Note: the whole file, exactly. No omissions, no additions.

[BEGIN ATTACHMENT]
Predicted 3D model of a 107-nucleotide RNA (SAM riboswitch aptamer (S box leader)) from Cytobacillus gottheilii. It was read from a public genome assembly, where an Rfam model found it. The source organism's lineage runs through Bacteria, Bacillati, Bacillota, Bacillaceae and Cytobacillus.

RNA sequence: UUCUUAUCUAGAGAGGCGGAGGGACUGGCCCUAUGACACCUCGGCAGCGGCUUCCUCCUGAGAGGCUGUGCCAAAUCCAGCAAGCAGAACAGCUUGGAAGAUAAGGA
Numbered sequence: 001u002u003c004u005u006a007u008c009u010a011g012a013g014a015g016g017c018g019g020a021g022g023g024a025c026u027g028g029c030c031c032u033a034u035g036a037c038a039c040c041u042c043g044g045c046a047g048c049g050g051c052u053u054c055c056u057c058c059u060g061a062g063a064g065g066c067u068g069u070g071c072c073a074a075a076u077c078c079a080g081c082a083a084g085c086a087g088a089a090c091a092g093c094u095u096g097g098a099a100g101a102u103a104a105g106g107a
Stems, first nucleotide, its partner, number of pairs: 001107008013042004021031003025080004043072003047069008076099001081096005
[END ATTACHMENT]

Predicted 3D model of a 107-nucleotide RNA (SAM riboswitch aptamer (S box leader)) from Cytobacillus gottheilii. It was read from a public genome assembly, where an Rfam model found it. The source organism's lineage runs through Bacteria, Bacillati, Bacillota, Bacillaceae and Cytobacillus.

RNA sequence: UUCUUAUCUAGAGAGGCGGAGGGACUGGCCCUAUGACACCUCGGCAGCGGCUUCCUCCUGAGAGGCUGUGCCAAAUCCAGCAAGCAGAACAGCUUGGAAGAUAAGGA
Numbered sequence: 001u002u003c004u005u006a007u008c009u010a011g012a013g014a015g016g017c018g019g020a021g022g023g024a025c026u027g028g029c030c031c032u033a034u035g036a037c038a039c040c041u042c043g044g045c046a047g048c049g050g051c052u053u054c055c056u057c058c059u060g061a062g063a064g065g066c067u068g069u070g071c072c073a074a075a076u077c078c079a080g081c082a083a084g085c086a087g088a089a090c091a092g093c094u095u096g097g098a099a100g101a102u103a104a105g106g107a
Stems, first nucleotide, its partner, number of pairs: 001107008013042004021031003025080004043072003047069008076099001081096005